Questions remain after FBI charges North Korea with attack on Sony Pictures

FBI says that DPRK was responsible, but the evidence is questionable

north korea 970x546

North Korean leader Kim Jong Un

Credit: REUTERS/North Korea's Korean Central News Agency (KCNA)

The FBI formally accused North Korea of attacking Sony Pictures on Friday, citing three levels of evidence that has led to this conclusion. But does the FBI have it right, or are they missing the obvious?

There's no denying that the attack against Sony Pictures was catastrophic. To date there have been more than 230GB of data leaked by the attackers. The entire network was compromised, with each business unit being impacted.

Worse, after the attackers made thinly veiled threats of physical attacks, Sony was forced to cancel the movie The Interview, ultimately meeting one of the demands made by the attackers.

In a statement issued on Friday, the FBI says that after working with other U.S. government departments and agencies, they now had enough information to conclude that North Korea was responsible for the attack on Sony Pictures.

The formal accusation comes just over a week after the FBI said there was nothing linking North Korea to the attack.

Pointing to the need to protect "sensitive sources and methods" the FBI didn't itemize their proof; instead the agency listed three points that helped them reach their conclusion.

"Technical analysis of the data deletion malware used in this attack revealed links to other malware that the FBI knows North Korean actors previously developed. For example, there were similarities in specific lines of code, encryption algorithms, data deletion methods, and compromised networks."

The problem is, just because code is similar doesn't mean that it is from the same source. Criminals recycle code all the time, and anyone could cut and paste code from DarkSeoul (the malware used in the attacks on South Korea) and use it in a new attack.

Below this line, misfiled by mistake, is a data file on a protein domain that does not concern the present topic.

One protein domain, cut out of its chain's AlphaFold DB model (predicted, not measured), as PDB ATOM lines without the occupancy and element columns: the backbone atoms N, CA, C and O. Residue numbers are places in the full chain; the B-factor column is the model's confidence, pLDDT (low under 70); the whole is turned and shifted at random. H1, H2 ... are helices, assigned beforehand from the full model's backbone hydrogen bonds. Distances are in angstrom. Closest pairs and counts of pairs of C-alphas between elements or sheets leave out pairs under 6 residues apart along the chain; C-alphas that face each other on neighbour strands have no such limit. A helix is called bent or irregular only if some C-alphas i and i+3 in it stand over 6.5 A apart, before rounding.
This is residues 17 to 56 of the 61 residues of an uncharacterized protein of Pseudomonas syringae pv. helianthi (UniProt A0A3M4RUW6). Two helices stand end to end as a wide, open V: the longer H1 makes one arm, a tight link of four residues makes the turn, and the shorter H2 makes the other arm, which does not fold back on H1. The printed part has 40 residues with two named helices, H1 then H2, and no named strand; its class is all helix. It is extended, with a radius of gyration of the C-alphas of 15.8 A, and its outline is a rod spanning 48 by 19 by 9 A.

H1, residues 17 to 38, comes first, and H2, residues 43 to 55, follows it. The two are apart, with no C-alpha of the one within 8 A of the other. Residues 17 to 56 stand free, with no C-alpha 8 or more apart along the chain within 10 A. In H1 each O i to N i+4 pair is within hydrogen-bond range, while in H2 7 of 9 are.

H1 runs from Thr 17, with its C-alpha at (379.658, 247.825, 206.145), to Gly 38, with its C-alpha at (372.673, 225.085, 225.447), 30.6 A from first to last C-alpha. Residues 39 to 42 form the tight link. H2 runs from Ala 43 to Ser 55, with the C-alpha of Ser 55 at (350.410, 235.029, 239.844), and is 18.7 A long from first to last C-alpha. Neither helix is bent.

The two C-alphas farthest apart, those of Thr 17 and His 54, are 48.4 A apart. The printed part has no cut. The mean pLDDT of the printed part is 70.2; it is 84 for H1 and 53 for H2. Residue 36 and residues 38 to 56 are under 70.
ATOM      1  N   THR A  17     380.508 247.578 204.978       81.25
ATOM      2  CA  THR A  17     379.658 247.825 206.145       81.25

Furthermore, the FBI's own technical memos on the Sony malware note that public tools were used by the attackers – tools that anyone could access. Also, it's an important fact to remember that wiper malware has existed for years.

"The FBI also observed significant overlap between the infrastructure used in this attack and other malicious cyber activity the U.S. government has previously linked directly to North Korea. For example, the FBI discovered that several Internet protocol (IP) addresses associated with known North Korean infrastructure communicated with IP addresses that were hardcoded into the data deletion malware used in this attack."

Using IP addresses as a source attribution doesn't always work. In most cases it's unreliable, because criminals can use proxies, compromised systems, or other means to further their attack, while hiding their origins.

Also, according to the Wall Street Journal, there was only a single instance where the malware on Sony's systems contacted North Korea. One IP doesn't mean anything in an attack such as this.

As to the other infrastructure mentioned, the FBI hasn't sad much, but their memos on the attack point to several other countries where C2 activity was observed, such as Italy, Thailand, or Poland.

It isn't clear how they can ignore the other – common and frequent – sources and stick to a single destination (other than the fact that it fits a narrative that was constructed early on in the Sony timeline).

"Separately, the tools used in the SPE attack have similarities to a cyber attack in March of last year against South Korean banks and media outlets, which was carried out by North Korea."

Again, most code can be recycled, and the tools used by the wiper malware at Sony were publicly available, according to the FBI's own reporting on the subject. This doesn't prove that North Korea did anything.

After reading their statement, and considering the storyline of the Sony Pictures hack so far, it's almost as if the FBI ignored the fact that things such as rented botnets, recycled code, or proxies exist.

In short, those with an expertise in information security and hacking (both legal and criminal) aren't buying the FBI's conclusions.

On Twitter, Dave Kennedy, the CEO of TrustedSec, said that the language used by the FBI, "sets a major precedence."

"Using words to attribute NK with Sony and no firm evidence with a million man army is ill-advised."

Speaking to Salted Hash, he expanded on that line of thought.

"Evidence provided to me was nothing different than what's already public and many indicators where we can't say it's North Korea. There's no report on analysis how they had inside knowledge and designed the malware for Sony, or any steps taken during incident response to show evidence supporting it."

So the FBI has taken a stand, but this case is far from over.

In related news, Sony Pictures is said to have caved further to the demands made by their attackers, removing the official website and the trailer for The Interview on Friday.

On the following page, are comments from various experts and officials who have offered their take on the FBI's conclusions or the situation. Salted Hash presents them unedited as additional sources of thought and opinion.

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